In order to actually focus with the digital back on the 4×5, we resorted to using the digital back’s live view feature. The issue we found here was that the lenses we used introduced diffraction very early in the aperture range, which forced us to focus with a more open aperture. Though it was a slow process, this proved to be the best option and resulted in the sharpest image. On top of that, because of how easy it was to slightly jostle the 4×5 camera while focusing, each time we focused we would have to let the camera settle so that live view could offer a crisp view of what we were looking at without motion blur. Digital backs with CMOS sensors would offer a much more DSLR like live view, making focusing in this way much faster and simpler.
As I expected, the images we shot with my lenses were not the razor sharp images I’ve come to expect from medium format digital backs. Using the Fuji 90mm f/8 we stopped down to past f/16, but diffraction due to the high resolution digital back was so severe that we were forced to shoot at f/11 which turned out to be the sweet spot. Even so, the image was not what we wanted in terms of sharpness.
In order to achieve the sharpest possible image, we elected to use the back’s Sensor + feature. Sensor + combines four surrounding pixels into effectively one pixel, thus reducing resolution by 75%, but gaining ISO performance while still using the entire sensor area. This reduction in resolution leveled the playing field allowing the resolving power of the lens to more closely match that of the digital back which resulted in more apparent sharpness.
Left: Shen Hao, Fuji 90mm, IQ260 full resolution (60MP) 100% crop
Right: Shen Hao, Fuji 90mm, IQ260 Sensor+ (15MP) 100% crop
Its true that you’re not getting the full benefit of the digital back (in terms of resolution) by using Sensor +, however I’ll gladly sacrifice 75% of my resolution for sharpness if that means I still get the large medium format sensor AND superior ISO performance. Plus, on top of that, its very easy to stitch images together using the large format camera’s movements. This creates an even larger image while still maintaining the sharpness and ISO performance using sensor plus. My typical experience is shooting with Phase backs on technical cameras and DF bodies, so I was impressed with how we were able to adapt the backs to shoot with the imperfect features of the 4×5.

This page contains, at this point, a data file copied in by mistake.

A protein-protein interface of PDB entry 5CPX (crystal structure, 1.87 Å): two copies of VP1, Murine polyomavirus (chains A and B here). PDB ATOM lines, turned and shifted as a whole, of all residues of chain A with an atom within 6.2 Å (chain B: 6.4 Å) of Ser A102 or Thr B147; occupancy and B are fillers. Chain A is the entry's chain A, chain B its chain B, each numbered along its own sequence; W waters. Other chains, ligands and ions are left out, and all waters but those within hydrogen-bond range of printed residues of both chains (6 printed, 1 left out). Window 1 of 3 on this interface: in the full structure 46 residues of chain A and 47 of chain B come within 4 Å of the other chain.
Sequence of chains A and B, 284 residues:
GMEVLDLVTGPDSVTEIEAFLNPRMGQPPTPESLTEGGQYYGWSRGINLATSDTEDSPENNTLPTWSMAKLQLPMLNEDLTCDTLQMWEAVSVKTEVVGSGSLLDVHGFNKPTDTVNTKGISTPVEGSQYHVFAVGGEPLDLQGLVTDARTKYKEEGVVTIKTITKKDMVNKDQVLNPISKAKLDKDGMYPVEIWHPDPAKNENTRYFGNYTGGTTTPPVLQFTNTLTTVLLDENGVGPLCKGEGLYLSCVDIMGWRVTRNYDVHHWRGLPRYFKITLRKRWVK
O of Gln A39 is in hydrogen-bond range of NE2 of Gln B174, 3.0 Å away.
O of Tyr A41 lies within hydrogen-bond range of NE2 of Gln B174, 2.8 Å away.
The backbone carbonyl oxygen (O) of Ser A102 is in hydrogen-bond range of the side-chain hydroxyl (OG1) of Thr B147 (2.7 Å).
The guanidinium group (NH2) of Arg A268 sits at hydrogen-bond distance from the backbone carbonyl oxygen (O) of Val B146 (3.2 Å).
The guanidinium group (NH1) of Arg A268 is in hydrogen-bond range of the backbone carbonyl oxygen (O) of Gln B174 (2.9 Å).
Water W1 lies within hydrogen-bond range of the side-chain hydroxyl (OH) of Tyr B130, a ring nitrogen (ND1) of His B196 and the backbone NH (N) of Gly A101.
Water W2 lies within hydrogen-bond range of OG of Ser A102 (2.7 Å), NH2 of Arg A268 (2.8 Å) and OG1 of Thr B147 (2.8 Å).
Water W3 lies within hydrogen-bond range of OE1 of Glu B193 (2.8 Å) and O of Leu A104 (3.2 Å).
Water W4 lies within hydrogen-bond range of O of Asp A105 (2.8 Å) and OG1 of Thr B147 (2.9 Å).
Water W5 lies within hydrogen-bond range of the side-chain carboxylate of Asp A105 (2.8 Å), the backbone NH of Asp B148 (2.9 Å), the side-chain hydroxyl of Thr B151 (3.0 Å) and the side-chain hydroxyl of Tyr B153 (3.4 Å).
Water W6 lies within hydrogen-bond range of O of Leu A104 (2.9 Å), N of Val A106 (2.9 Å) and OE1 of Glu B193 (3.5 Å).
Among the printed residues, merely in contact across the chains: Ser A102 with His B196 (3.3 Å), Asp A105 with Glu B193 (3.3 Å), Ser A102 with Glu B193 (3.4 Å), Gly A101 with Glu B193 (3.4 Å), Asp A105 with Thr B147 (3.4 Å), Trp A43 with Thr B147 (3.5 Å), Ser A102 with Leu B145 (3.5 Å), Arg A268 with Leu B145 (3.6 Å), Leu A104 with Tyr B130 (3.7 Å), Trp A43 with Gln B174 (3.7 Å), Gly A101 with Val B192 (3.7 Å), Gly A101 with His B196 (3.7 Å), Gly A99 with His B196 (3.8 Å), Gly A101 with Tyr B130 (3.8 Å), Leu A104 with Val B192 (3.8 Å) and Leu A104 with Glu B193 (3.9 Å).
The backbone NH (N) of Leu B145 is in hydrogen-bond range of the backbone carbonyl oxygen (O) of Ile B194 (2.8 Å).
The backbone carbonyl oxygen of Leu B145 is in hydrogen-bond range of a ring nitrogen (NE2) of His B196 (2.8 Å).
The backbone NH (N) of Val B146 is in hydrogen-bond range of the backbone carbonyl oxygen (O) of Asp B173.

Shen Hao, Fuji 90mm, IQ260, Sensor +, 9 image vertical panorama
How it Stacks Up
Together with the Shen Hao 4×5 I brought along a Phase One 645DF+ with an IQ 280, 35mm AF, and 28mm LS lens. The DF+ is an SLR that is made specifically for Phase One digital backs, and when paired with Schneider lenses, makes a beautifully sharp image. For this test, I switched out the IQ 280 on the 4×5 with an IQ 260. I did this because I wanted to play to each system’s individual strengths, and with the 260’s slightly lower resolution the images from the 4×5 would appear sharper even at full resolution than if it were paired with an IQ 280
Because of the crop factor of the digital backs paired with the 4×5 lenses, they appear much more telephoto than the lenses I had for the 645DF+. Interestingly, even though the digital back was using the sweet spot of the 4×5 lenses (right in the center), they still weren’t as sharp as the Mamiya and Schneider lenses on the DF+ at full resolution, even with the back on the 4×5 set to Sensor Plus.
Left: Shen Hao, Fuji 90mm, IQ260 sensor+ (15MP) Full image
Right: Phase One 645DF+, 35mm AF, IQ280 (80MP) Full image
Left: Shen Hao, Fuji 90mm, IQ260 sensor+ (15MP) 100% Crop
Right: Phase One 645DF+, 35mm AF, IQ280 (80MP) 100% Crop
One bright spot for the 4×5 lenses was the sharpness of the Fuji 210mm W. Even at full resolution on a 60 megapixel back, the lens performed admirably. Schneider Digitar and Rodenstock HR glass would still blow it out of the water, but still a sharp lens all things considered.
Left: Shen Hao, Fuji 210mm, IQ260 Full Resolution
Right: Same Photo at 100% crop
And then of course we couldn’t wrap up the test without shooting some actual film. I’m a big fan of Ilford HP5 Plus 400. I like the tonality I get with HP5 as well as the grain size and structure. These film images are not meant to be an exact comparison to the digital files. A proper test would require lower ISO film with finer grain as well as a proper drum scan of the negatives. The film images do offer the tonality and grain structure that differs from the native Phase files, though in Capture One 8.2 Phase One has added a much more in depth film emulation module as shown below.
Original Digital File (Import to Capture One 8 only)
Phase One 645DF+, IQ 280, Schneider 28mm LS.